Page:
My gripe-du-jour is about people who volunteer to take on a task or role and then disappear. I know it’s true that with all-volunteer organizations such as most Pagan groups are that the out-of-site-out-of-mind rule applies. A volunteer leaves a meeting or gathering or festival full of zeal and ready to take on the work of whatever project(s) the group is planning. That person may even have been provided with documents, mailing lists, etc. with which to accomplish the task(s). He may even have taken on the responsibilities of an officer within the organization. Then he gets home and more immediate concerns distract and derail him.
This phenomenon was more damaging to Pagan efforts at organizing prior to the advent of the Internet. For instance, within CoG, source of most but not all of my experience, membership applications must be timely processed or the applicant will wonder if her papers were even received. And when a newsletter published eight times a year is the primary, and only official, vehicle of communication within the organization, getting every newsletter to the membership is critical. Of course, today we can renew memberships online, and the newsletter editors of recent years have done a splendid job. But back in the day such lapses in accomplishing volunteer tasks could have a negative impact on the group at large.
So although the matter of disappearing or non-performing volunteers does not have the same consequences today, it does affect the organizations on whose behalf one volunteered – negatively so when tasks are not fulfilled.
Were it not for volunteers, there would be no Pagan movement. Volunteers make things happen, so please don’t let my grumbling discourage you from volunteering. Just be sure you plan to keep your commitment. Not coming through on one’s offer can damage the entire venture.
My frustrations relate to blogs and blogging. I know that these frustrations have to do with the nature of the beast, but they remain frustrating to me nonetheless.
First is the tendency readers have to read only brief blogs. If a blog goes into substance and nuance, if it’s longer than 500 words or so, visitors tend not to bother reading. I myself am guilty of this. One reason is the plethora of blogs, Pagan and otherwise. There’s so much information and opinion being proffered that one can easily become saturated and absorb no more for the nonce. In my case, I sometimes also find myself being over-stimulated as well, because what a particular blogger says about a particular topic or issue inspires me to respond. Sometimes there are things I want to add or expand upon. At other times it’s my disagreement with the blogger that calls me to speak up.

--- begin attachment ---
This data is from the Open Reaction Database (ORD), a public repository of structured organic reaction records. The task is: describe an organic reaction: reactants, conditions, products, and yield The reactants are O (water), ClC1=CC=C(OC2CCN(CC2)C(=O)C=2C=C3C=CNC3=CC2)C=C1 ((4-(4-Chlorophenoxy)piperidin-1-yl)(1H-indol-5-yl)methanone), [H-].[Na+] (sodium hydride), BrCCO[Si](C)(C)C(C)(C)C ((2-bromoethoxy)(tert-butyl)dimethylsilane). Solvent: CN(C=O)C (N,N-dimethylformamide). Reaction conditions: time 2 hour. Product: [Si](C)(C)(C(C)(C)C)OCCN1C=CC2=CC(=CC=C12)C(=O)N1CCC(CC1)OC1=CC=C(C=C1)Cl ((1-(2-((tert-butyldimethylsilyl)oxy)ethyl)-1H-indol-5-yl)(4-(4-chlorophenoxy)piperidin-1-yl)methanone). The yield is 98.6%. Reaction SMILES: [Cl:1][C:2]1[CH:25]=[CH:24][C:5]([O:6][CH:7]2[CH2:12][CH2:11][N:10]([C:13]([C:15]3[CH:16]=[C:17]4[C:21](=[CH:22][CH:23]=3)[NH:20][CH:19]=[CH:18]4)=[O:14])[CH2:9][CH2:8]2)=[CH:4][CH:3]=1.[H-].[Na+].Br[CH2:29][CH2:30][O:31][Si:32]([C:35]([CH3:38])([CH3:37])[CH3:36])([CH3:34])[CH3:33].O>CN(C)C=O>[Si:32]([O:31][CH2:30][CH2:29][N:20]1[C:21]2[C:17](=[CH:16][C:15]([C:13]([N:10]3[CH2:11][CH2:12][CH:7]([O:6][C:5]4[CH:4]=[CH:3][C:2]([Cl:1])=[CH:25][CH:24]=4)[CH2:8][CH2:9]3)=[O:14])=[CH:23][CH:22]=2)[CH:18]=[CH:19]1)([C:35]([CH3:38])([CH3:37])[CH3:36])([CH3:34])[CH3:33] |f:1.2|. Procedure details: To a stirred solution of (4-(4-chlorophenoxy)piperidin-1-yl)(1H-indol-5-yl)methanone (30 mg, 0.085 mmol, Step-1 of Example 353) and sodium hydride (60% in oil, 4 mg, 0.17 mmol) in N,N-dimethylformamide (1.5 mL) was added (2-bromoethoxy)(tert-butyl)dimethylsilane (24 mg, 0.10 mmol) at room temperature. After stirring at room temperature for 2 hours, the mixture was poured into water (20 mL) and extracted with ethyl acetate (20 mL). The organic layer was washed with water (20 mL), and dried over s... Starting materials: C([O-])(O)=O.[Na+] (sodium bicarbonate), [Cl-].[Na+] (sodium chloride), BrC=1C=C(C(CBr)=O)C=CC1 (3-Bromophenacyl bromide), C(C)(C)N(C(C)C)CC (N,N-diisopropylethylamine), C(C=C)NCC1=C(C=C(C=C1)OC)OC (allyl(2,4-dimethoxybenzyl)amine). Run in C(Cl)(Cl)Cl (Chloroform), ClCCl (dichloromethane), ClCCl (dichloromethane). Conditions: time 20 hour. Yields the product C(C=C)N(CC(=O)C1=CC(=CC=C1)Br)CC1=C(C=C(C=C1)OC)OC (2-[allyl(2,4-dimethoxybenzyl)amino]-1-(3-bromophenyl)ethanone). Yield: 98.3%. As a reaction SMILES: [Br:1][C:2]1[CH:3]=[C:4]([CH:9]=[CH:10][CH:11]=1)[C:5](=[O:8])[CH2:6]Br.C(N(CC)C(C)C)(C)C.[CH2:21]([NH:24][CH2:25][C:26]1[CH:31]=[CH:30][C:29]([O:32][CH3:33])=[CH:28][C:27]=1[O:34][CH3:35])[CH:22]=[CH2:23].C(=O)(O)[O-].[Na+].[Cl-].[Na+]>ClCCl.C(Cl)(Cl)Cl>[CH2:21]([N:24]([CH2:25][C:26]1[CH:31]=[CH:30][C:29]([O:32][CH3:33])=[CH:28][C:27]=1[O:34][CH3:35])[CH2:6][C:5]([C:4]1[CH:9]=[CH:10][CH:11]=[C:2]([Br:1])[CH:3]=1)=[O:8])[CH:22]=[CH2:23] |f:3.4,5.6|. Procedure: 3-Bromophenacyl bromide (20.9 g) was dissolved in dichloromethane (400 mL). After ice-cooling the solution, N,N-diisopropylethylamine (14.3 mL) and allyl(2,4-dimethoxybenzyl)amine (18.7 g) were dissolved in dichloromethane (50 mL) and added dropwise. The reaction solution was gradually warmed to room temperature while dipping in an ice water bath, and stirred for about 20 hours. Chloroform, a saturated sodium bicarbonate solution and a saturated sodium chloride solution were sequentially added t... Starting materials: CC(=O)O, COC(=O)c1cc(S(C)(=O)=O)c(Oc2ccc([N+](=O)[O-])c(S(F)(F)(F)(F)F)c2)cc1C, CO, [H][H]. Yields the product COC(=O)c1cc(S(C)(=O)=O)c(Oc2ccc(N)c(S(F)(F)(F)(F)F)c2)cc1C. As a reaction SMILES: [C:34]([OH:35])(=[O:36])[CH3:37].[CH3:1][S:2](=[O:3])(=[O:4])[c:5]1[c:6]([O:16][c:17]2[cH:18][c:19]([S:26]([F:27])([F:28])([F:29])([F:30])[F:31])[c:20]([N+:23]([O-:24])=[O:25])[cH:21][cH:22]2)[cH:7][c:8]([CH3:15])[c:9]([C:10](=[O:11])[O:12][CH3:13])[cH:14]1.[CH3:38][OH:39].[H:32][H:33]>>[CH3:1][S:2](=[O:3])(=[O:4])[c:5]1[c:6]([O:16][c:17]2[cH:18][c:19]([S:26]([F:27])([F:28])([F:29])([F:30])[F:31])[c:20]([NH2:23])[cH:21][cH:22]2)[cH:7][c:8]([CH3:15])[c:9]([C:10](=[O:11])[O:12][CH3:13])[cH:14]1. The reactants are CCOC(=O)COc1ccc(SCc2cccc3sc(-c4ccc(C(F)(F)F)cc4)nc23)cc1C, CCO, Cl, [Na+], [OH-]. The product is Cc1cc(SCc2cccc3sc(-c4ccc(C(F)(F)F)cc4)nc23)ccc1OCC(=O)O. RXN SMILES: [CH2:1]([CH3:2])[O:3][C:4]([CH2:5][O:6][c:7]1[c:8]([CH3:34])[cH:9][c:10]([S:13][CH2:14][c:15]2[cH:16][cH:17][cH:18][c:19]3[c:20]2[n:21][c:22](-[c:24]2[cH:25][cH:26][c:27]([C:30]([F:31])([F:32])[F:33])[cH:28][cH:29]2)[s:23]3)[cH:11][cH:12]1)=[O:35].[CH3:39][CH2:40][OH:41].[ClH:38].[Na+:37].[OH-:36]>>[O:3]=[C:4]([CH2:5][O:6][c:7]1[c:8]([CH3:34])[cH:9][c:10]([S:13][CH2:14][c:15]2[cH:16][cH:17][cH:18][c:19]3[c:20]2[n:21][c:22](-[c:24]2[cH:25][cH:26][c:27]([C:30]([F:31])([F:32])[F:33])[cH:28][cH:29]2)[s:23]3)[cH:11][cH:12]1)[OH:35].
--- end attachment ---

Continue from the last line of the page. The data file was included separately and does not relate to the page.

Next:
As a result, there are some blogs I save to read later – a goal I seldom attain. There are bloggers whose ideas or writing appeals to me. So those are people whose blogs I tend to check more regularly. Then there are the profusion of blogs about timely issues, current controversies, community standards, behavior, practice, theology and belief. In the case of current controversies, I tend to try to wait a bit before I jump in so that I can respond in a way I consider to be constructive rather than replying when I’m in a tizzy.
So what’s a gal to do? If I write briefer blogs, perhaps people might be more likely to read them. However, the flip side is that when I try to blog about a single topic, and it hinges on others topics, as so many do, I often go for thoroughness at the expense of brevity. Although I mention in the blog the related topics I plan to address, readers tend to bring them up as though I’d overlooked them, when what I was trying to do was to focus on one smaller topic in order to keep my blog shorter.
So there you are, in fewer than 700 words. I may or may not feel inspired to address the concept of volunteerism in another blog. I welcome comments about volunteerism and anything else this post might inspire the reader to share.
 I’m using the masculine pronoun here because my most recent frustration is with a person of the male persuasion; what I’m saying applies to all humans regardless of gender or gender identity.
 Most recently I waited so long to respond in a level and non-inflammatory way, my blog was so reasoned and reasonable, that it appears that no readers picked up on the fact that in writing about inclusivity/exclusivity and boundaries I was addressing the furor about closed and open rituals at PantheaCon (and beyond) the last few years.